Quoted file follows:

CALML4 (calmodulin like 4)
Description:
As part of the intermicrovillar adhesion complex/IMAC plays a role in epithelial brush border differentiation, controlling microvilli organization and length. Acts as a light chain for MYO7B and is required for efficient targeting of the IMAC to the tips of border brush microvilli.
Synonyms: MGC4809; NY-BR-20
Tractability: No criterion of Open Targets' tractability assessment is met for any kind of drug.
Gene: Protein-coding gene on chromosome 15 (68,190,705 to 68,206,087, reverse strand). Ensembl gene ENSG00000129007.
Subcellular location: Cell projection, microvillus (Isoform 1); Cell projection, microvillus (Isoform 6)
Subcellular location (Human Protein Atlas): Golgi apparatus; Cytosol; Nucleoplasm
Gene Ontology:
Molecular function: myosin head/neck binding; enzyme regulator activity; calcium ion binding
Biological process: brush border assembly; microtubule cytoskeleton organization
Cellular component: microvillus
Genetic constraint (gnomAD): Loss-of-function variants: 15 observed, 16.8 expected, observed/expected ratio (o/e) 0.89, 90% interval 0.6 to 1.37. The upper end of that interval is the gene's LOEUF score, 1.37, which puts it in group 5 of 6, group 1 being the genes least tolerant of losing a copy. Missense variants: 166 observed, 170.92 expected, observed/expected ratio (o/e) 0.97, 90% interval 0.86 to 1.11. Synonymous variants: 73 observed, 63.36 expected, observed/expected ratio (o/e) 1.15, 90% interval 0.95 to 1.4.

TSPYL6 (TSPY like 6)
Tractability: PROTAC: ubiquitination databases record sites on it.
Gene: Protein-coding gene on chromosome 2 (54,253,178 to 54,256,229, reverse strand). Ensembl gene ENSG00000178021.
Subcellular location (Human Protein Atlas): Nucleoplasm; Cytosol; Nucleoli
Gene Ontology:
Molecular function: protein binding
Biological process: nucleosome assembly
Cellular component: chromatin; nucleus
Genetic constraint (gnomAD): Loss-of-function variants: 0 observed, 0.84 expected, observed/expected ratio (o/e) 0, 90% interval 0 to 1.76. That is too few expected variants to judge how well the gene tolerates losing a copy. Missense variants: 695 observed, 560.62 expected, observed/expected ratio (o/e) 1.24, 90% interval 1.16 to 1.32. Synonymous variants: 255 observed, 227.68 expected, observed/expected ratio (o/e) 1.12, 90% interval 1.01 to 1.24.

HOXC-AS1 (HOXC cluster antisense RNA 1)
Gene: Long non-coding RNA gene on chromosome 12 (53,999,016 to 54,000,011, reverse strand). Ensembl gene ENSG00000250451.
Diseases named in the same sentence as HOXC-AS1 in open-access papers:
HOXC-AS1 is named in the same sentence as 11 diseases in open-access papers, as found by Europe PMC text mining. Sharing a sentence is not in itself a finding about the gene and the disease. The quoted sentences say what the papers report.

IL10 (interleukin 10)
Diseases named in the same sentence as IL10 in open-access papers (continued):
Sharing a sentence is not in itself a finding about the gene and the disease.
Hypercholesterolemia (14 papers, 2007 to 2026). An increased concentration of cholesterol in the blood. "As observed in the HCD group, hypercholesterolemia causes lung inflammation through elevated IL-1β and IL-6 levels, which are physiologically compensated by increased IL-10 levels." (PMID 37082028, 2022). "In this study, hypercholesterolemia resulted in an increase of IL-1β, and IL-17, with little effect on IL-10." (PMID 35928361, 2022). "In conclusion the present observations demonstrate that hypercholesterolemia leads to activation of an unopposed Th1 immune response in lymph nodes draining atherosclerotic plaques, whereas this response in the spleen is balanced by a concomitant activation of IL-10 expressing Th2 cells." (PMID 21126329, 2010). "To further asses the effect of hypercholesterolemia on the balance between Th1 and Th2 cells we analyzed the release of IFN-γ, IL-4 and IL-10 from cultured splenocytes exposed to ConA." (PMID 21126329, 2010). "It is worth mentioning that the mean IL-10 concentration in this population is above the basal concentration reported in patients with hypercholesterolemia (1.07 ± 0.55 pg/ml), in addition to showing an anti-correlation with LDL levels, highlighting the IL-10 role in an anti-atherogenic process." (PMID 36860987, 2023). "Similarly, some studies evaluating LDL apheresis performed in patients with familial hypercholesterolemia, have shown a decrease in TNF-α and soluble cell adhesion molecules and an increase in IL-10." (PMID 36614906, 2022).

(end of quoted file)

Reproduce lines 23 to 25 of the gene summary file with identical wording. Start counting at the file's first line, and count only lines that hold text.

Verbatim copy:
HOXC-AS1 (HOXC cluster antisense RNA 1)
Gene: Long non-coding RNA gene on chromosome 12 (53,999,016 to 54,000,011, reverse strand). Ensembl gene ENSG00000250451.
Diseases named in the same sentence as HOXC-AS1 in open-access papers: